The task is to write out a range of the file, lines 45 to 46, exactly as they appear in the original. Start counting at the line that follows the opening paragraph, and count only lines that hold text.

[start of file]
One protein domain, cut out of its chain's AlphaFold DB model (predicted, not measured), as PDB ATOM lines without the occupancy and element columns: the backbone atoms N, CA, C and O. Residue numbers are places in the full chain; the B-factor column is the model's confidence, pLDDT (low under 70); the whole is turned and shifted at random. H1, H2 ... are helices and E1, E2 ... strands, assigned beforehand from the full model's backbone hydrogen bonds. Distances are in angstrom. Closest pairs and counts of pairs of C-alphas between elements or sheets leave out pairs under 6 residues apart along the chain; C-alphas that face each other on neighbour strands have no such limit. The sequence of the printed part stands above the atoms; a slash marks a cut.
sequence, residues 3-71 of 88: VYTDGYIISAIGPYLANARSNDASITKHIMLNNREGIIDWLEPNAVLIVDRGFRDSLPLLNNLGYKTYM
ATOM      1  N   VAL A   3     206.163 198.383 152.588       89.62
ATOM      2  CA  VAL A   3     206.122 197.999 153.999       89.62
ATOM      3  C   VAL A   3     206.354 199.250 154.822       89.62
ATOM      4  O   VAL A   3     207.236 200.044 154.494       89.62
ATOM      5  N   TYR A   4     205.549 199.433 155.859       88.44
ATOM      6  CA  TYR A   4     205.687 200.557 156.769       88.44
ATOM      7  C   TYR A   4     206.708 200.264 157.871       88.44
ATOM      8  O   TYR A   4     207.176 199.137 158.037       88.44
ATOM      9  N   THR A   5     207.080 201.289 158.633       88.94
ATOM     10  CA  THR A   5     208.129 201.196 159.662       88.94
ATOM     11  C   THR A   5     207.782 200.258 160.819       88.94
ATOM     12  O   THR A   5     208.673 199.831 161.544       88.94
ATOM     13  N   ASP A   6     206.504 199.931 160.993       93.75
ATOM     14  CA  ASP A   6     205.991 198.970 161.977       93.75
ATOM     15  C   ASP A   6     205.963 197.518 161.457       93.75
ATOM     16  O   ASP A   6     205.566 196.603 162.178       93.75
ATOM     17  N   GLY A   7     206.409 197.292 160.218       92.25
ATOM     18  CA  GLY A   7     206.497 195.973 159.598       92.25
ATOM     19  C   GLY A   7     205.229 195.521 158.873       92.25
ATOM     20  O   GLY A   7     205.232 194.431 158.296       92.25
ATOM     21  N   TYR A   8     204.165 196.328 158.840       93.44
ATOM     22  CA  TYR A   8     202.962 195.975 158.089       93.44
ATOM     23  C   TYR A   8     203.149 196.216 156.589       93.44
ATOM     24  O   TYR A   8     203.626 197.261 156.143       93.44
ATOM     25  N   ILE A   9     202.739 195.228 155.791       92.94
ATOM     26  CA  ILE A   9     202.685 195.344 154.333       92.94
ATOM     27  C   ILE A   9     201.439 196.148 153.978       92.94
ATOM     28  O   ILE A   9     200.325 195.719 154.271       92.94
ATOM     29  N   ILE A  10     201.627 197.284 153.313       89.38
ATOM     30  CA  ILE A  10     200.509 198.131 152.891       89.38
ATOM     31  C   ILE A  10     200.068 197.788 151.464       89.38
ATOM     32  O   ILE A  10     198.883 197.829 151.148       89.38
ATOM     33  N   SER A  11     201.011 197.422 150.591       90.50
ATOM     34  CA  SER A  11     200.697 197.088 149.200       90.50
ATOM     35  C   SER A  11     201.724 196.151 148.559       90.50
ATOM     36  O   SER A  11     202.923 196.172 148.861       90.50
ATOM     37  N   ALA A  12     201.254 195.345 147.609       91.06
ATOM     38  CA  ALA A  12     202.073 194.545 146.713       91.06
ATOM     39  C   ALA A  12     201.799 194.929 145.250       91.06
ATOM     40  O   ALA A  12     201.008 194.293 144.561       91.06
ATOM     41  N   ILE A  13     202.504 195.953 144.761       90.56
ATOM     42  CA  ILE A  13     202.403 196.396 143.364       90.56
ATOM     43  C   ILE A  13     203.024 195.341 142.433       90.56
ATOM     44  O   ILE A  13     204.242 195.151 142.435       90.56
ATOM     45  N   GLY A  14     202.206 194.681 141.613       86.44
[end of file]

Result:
ATOM     44  O   ILE A  13     204.242 195.151 142.435       90.56
ATOM     45  N   GLY A  14     202.206 194.681 141.613       86.44